Soon, when you face a delay in online services - such as obtaining a marriage certificate or setting up an appointment for a driving licence - any employee responsible will be punished for it.
So far, according to the draft Electronic Services Delivery Bill, 2011, punishment was
prescribed only for government officials responsible for the delay.
Now, the government has agreed to make changes to the bill to ensure private players are also held accountable.
The bill was introduced in Parliament in 2011 after social activist Anna Hazare's agitation against corruption.
It prescribed levying a fine of up to Rs. 5,000 for the first violation and Rs. 20,000 for persistent failures, but only on government officials.
However, a parliamentary standing committee found that since most online services were "outsourced" by the government, public officials would often blame private employees, who could not be punished, for delays.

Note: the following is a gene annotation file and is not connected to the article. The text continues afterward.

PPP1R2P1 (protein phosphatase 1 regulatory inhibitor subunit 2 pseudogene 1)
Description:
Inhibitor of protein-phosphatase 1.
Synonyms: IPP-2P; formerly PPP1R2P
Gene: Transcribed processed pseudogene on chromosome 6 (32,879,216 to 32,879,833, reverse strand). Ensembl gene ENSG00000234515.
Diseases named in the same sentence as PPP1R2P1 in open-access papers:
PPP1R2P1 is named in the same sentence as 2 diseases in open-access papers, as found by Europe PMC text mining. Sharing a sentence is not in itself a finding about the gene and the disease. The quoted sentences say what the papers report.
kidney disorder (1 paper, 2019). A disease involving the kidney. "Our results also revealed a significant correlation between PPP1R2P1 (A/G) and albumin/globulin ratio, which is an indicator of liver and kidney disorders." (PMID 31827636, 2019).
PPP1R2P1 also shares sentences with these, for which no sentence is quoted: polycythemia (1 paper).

Now, the department of information technology has agreed to make changes in the draft bill to also cover all employees of private agencies that provide online services.
The new law, when enacted, would supersede all existing rules and cover the entire country.
An official said that most state governments have agreed to adopt the proposed law, which gives them up to five years and, in some cases, a maximum of eight years to provide all public services through the online mode.
In 2011, 77 million online transactions were made in India. However, internet penetration in the country was only 1.4%.
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